Edit - I have since swaped the driver on the whites to make them dimmable... I have a thread with the different "colors" http://www.wamas.org/forums/topic/39572-mikes-29gal-biocube/page__st__50

Edited by BowieReefer84

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awesome. If you get a chance, can you share the dimensions of the board you used? 1900 is really high, so I'm betting you could have taken the same number of bulbs and spread them out more to get more even lighting and still have acceptable PAR?

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awesome. If you get a chance, can you share the dimensions of the board you used? 1900 is really high, so I'm betting you could have taken the same number of bulbs and spread them out more to get more even lighting and still have acceptable PAR?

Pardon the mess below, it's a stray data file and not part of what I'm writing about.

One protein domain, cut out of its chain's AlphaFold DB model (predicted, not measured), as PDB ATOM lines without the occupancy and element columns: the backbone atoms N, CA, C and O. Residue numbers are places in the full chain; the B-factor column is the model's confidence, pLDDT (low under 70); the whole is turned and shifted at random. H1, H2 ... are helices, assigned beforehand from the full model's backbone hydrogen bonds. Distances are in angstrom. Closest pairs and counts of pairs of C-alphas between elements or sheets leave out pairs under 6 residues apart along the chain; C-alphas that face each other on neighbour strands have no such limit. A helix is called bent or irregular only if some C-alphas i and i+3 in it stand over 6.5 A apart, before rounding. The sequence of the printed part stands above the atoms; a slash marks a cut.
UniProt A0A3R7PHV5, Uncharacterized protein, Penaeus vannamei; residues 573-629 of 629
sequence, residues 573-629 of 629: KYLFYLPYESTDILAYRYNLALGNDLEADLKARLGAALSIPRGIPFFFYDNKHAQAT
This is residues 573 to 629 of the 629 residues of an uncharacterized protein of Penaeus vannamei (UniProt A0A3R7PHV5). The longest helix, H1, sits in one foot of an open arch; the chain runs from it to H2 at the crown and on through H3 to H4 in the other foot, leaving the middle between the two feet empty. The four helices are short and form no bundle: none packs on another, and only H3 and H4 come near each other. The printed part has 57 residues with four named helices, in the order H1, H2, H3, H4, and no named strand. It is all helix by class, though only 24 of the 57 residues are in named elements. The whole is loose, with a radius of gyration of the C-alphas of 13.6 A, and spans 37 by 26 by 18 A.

1900 is at the fixture out of the water. The board I used is small and the led's are close together. I have read you want to spread them 2"-3" apart from each other to avoid any spotlighting. Can't give any personal experience, but mine are closer than this. If you use optics you want to raise the fixture up more. Being that I have a biocube retro fitted my lights are only like 4" over the water. Hope this helps. Also, at full power my fixture gets very warm (borderline hot). The heatsink is sort of small for 24 led's. I never crank the white even close to all the way up, and the temps are fine.

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Guest thefishman65

I had 300 at the surface. I need to measure below that. You will not that his dropped quickly to 400-600 as he went down and out. I am guessing that I don't loose the light that fast because of the optics.